bruce b. lawrence

Writing in the Eye of the Storm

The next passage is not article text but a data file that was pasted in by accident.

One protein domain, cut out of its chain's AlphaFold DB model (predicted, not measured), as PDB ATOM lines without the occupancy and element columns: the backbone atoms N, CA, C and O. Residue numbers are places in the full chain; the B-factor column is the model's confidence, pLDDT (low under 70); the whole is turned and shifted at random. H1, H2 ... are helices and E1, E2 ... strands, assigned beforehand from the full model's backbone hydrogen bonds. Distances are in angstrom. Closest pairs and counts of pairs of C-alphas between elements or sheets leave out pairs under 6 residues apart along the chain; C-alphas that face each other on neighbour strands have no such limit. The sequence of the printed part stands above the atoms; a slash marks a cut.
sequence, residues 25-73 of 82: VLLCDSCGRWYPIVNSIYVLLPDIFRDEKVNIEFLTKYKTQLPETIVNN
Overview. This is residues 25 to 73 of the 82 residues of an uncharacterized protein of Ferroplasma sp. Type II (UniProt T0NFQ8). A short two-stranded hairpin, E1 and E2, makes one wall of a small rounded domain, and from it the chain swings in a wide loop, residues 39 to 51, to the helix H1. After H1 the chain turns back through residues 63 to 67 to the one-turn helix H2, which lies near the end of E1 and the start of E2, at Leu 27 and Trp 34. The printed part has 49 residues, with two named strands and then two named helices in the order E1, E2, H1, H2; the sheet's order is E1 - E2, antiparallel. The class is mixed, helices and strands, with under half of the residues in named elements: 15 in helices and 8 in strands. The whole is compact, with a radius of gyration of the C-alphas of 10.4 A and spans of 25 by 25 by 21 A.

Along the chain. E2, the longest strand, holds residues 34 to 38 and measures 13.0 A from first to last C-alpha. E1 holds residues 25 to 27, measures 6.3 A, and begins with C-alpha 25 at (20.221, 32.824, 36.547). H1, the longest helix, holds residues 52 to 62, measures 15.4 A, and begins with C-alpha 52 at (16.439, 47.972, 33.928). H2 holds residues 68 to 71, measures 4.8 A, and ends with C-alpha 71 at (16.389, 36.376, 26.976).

I am reading, absorbing, and reflecting on Talal’s essay, “Thinking about Religion through Wittgenstein,” in the midst of the coronavirus pandemic that has enveloped the world in spring 2020. COVID-19 has stopped ordinary activity almost everywhere, including the United States and North Carolina, where I live and from where I am writing. The beauty of Talal’s essay is its frontal engagement with big ideas, major thinkers, and long-term processes that most scholars ignore or deal with tangentially. Modernity is on trial, as is Western philosophy, science, and translation. Linguistics is foregrounded, via Wittgenstein and others, ethics are redeployed through MacIntyre, and Qurʾanic idioms are reinvested with fresh meaning in English. In what follows, I want to explore four themes—namely, modern thought, barzakh, conscience, and community—that offer the reader my deep read of Talal’s essay. In effect, I am confirming the need for the grammar of a tradition, at once Islamic and global, that can be elaborated based on what Talal’s grammar of Muslim tradition(alism) suggests yet does not fully develop. Click here to read the full article